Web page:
Pierce County, with funds from the Commencement Bay Trustee Council, completed a capital improvement project to expand salmon habitat and reduce flooding risk in the Clear Creek watershed. The Clear Creek Habitat Restoration project, located off state Route 167/River Road East near 29th Avenue East, completed in late October after nearly four months of construction.
This project, led by the Pierce County Planning and Public Works Surface Water Management Division, provides critically important refuge and off-channel habitat for juvenile salmon and other associated wildlife in the lower Puyallup River system. It also increases flood storage capacity by removing sections of an existing access roadway that separated Clear Creek from an adjacent wetland owned by the Port of Tacoma.
The road removal efforts at the 16-acre site included excavating approximately 5,000 cubic yards of fill materials from the floodplain. Crews excavated six 75-foot-wide depressions within the former roadway to allow for better tidal exchange. These depressions allow salmon to move more easily between the Port’s wetland site and Clear Creek, greatly improving access to critical salmon-rearing habitat. The project also enhances riparian vegetation by the installation of native plants.
“This project demonstrates Pierce County’s commitment to delivering flood reduction measures and salmon recovery and habitat restoration efforts,” said Kevin Dragon, Assistant County Engineer and Surface Water Management Manager. “With historic flooding events experienced in this area over the years, this project was a win-win solution that benefits our residents and wildlife. The success of the Clear Creek Habitat Restoration Site is a testament to the collaborative vision and combined efforts among our partners in our region.”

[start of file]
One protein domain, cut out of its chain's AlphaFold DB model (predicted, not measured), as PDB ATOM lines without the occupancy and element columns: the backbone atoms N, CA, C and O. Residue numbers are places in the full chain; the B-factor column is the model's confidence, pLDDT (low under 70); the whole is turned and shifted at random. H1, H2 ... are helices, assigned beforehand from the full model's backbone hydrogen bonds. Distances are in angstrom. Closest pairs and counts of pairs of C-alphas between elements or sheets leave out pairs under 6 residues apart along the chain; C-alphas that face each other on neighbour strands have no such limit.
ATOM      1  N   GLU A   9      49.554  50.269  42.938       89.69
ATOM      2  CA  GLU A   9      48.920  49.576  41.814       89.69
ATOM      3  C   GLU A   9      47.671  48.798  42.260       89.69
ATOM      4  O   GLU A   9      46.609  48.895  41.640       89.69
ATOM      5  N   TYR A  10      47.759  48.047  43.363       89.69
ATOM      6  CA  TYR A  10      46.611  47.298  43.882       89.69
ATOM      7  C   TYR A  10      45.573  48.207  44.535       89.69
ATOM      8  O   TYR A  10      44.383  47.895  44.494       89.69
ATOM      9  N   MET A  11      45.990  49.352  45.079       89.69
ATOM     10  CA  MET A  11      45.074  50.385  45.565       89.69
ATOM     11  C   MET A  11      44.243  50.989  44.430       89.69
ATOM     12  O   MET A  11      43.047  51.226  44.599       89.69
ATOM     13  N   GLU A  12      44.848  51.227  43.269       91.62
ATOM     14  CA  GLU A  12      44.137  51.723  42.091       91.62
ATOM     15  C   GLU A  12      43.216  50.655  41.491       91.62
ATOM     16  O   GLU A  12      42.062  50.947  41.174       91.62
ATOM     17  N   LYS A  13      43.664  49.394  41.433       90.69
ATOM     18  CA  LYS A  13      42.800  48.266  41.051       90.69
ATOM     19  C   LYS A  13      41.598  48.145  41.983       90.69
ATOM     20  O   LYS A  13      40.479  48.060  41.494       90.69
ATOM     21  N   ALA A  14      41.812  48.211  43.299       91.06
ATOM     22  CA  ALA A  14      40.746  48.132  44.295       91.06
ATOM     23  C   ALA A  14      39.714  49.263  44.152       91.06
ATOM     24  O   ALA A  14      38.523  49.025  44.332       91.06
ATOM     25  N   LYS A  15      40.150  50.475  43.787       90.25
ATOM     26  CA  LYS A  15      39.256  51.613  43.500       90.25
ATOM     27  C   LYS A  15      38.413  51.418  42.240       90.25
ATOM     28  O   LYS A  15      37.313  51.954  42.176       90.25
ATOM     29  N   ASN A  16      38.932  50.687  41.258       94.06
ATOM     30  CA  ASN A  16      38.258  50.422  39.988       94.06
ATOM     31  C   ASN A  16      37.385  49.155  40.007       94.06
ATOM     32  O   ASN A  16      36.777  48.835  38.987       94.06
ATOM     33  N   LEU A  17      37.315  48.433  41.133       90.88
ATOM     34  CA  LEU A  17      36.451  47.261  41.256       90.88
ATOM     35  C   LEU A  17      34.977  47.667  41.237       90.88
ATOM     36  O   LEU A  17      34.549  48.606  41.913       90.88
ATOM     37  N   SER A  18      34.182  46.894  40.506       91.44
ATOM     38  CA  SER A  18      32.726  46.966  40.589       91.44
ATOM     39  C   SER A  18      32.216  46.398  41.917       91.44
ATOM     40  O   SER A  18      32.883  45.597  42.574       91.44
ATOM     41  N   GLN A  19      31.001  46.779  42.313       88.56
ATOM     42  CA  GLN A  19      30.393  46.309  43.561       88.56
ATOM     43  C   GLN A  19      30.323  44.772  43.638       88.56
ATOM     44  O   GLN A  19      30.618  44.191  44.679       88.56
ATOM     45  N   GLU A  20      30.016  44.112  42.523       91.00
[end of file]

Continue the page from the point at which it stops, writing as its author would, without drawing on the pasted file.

Pierce County will receive funding from the Commencement Bay Trustee Council as part of a pollution case settlement conducted through a National Oceanic and Atmospheric Administration (NOAA) program to assess, remediate and restore habitat damaged by oil spills and pollutant releases.
"The Puyallup watershed has seen more than its fair share of impacts from pollution," said Jen Steger, Pacific Region manager for NOAA Fisheries' Office of Habitat Conservation. "This restoration is an important step toward a healthier future for salmon and people. We are grateful for the longtime partners who share this strong vision for a healthier future for the river, its people, and this place."
Pierce County will monitor the project for five years to ensure proper function and the intended habitat benefits are achieved. Afterward, the Port of Tacoma will oversee the project area along with their stewardship of the overall site.
The construction phase cost approximately $1.5 million. A portion of the construction funding will include the National Resource Damage Assessment Grant from the Commencement Bay Trustee Council.
The Commencement Bay Trustee Council is a group of natural resource trustees established to conduct restoration to natural resources damaged by pollution. The Trustees consist of:
The Puyallup Tribe of Indians
Muckleshoot Indian Tribe
Washington Department of Ecology
Washington Department of Fish and Wildlife
Washington Department of Natural Resources
U.S. Department of the Interior
National Oceanic and Atmospheric Administration
Learn more about this project at PierceCountyWa.gov/ClearCreekHabitat and explore the Commencement Bay Trustee Council’s restoration efforts.
Akiko Oda, Pierce County public information specialist
NOAA Fisheries Public Affairs